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Thursday, January 2, 2014

Teach "Dulce Et Decorum Est" by Wilfred Owen




May this poem written by Wilfred Owen be required reading in American high school English literature classes. The personal account, the historical reference, and the stark theme evidence the horror of warfare.

This simple piece of literature opens discussions about man's obsession with war and his attraction to violence. It distinguished  the value of "glory" from the reality of the nightmare of the supreme sacrifice. Through the account of a single casualty of war, Owen's poetic words prove unforgettable.

Dulce Et Decorum Est

By Wilfred Owen

Bent double, like old beggars under sacks,
Knock-kneed, coughing like hags, we cursed through sludge,
Till on the haunting flares we turned our backs
And towards our distant rest began to trudge.
Men marched asleep. Many had lost their boots
But limped on, blood-shod. All went lame; all blind;
Drunk with fatigue; deaf even to the hoots
Of disappointed shells that dropped behind.

GAS! Gas! Quick, boys!-- An ecstasy of fumbling,
Fitting the clumsy helmets just in time;
But someone still was yelling out and stumbling
And floundering like a man in fire or lime...
Dim, through the misty panes and thick green light
As under a green sea, I saw him drowning.

In all my dreams, before my helpless sight,
He plunges at me, guttering, choking, drowning.

If in some smothering dreams you too could pace
Behind the wagon that we flung him in,
And watch the white eyes writhing in his face,
His hanging face, like a devil's sick of sin;
If you could hear, at every jolt, the blood
Come gargling from the froth-corrupted lungs,
Obscene as cancer, bitter as the cud
Of vile, incurable sores on innocent tongues,--
My friend, you would not tell with such high zest
To children ardent for some desperate glory,
The old Lie: Dulce et decorum est
Pro patria mori.




The Poet and Soldier

Wilfred Owen was born in Shropshire, England, in 1893. He discovered his poetic vocation in 1903 or 1904 during a holiday spent in Cheshire. Owen was raised as an Anglican of the evangelical school, and in his youth was a devout believer, in part due to his strong relationship with his mother, which was to last throughout his life. His early influences included the Bible and the "big six" of romantic poetry, particularly John Keats.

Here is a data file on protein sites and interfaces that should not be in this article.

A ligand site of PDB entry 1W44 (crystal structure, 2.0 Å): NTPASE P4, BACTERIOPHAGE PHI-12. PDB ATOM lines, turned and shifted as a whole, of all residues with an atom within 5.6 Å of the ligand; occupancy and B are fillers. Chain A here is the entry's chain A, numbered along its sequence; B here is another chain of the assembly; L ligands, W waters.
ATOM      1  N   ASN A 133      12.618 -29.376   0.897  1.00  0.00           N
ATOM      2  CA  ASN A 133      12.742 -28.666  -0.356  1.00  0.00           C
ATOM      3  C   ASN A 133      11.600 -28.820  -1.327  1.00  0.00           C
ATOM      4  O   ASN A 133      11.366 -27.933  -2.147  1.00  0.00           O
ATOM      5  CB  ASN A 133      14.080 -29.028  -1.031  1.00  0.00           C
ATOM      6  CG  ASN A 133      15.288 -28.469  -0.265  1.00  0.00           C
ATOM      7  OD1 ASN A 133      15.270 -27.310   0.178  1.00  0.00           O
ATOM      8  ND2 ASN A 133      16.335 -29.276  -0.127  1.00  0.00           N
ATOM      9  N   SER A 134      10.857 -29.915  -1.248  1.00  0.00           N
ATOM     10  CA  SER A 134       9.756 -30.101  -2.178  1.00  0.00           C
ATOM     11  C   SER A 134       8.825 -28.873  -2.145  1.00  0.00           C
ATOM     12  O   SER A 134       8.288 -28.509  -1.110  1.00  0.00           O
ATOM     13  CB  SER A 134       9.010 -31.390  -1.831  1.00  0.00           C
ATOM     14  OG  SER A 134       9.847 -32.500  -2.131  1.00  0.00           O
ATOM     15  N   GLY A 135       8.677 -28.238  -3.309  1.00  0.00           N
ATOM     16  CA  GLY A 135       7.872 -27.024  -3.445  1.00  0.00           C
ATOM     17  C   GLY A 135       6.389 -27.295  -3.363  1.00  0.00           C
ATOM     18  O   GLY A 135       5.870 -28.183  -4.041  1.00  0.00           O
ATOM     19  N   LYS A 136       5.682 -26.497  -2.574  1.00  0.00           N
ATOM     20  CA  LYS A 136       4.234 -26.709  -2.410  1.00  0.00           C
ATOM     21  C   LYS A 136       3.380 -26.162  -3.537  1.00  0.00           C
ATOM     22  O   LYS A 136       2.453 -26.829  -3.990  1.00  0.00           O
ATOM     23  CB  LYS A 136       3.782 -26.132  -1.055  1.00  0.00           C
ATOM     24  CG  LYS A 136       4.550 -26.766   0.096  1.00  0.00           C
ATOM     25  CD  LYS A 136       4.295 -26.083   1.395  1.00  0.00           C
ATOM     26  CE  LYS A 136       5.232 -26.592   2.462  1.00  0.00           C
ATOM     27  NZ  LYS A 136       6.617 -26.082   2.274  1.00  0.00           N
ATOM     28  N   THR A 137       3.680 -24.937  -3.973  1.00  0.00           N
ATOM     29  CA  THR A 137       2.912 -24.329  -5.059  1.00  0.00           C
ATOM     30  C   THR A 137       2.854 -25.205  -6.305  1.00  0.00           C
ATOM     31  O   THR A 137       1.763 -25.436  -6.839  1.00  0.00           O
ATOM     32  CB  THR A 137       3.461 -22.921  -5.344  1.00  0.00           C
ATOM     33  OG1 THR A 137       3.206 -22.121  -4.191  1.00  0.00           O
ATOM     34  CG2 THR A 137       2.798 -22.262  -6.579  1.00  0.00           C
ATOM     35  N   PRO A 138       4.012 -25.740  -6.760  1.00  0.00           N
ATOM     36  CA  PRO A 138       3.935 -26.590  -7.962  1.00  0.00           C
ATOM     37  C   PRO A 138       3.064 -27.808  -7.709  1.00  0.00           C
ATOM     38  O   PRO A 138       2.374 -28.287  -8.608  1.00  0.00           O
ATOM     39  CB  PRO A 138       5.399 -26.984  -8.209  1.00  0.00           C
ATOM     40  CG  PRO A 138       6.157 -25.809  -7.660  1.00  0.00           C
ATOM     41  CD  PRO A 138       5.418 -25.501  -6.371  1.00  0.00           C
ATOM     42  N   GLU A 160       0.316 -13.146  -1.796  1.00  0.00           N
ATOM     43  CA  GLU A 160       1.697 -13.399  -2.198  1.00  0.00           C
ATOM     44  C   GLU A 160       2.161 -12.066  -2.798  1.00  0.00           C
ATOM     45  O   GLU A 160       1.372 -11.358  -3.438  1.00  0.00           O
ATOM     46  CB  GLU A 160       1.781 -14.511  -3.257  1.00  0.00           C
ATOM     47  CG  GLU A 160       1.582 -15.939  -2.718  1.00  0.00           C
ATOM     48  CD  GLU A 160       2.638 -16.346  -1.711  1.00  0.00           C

Owen studied at the University of Reading. Because he could not afford to continue his education, he left school and worked as an English-language tutor in France while also writing poetry.

When World War I broke out, he did not rush to enlist -- and even considered the French army -- but eventually returned to England in 1915. There, he enlisted in the Artist's Rifles of the British army, received a commission, and shipped out to France in late December 1916.

Over the next several months, Owen wrote poetry to record his impressions of the war. Judging by his first letters to his mother from France, one might have anticipated that Owen would write poetry in the idealistic vein: “There is a fine heroic feeling about being in France....” But by January 6, 1917, he wrote of the marching, “The awful state of the roads, and the enormous weight carried was too much for scores of men.”

On January 8, Owen and his troops had waded through two and a half miles of trenches with “a mean depth of two feet of water.” By January 9, he was housed in a hut where only seventy yards away a howitzer fired every minute day and night. And, on January 12, occurred the march and attack of poison gas he later reported in “Dulce et Decorum Est.” They had marched three miles over a shelled road and three more along a flooded trench, where those who got stuck in the heavy mud had to leave their waders, as well as some clothing and equipment, and move ahead on bleeding and freezing feet. There, under machine-gun fire and shelling by heavy explosives, the men were almost unconscious from fatigue when the poison-gas attack occurred.

Throughout April the battalion suffered incredible physical privations caused by the record-breaking cold and snow and by the heavy shelling. For four days and nights Owen and his men remained in an open field in the snow, with no support forces arriving to relieve them and with no chance to change wet, frozen clothes or to sleep: “I kept alive on brandy, the fear of death, and the glorious prospect of the cathedral town just below us, glittering with the morning.”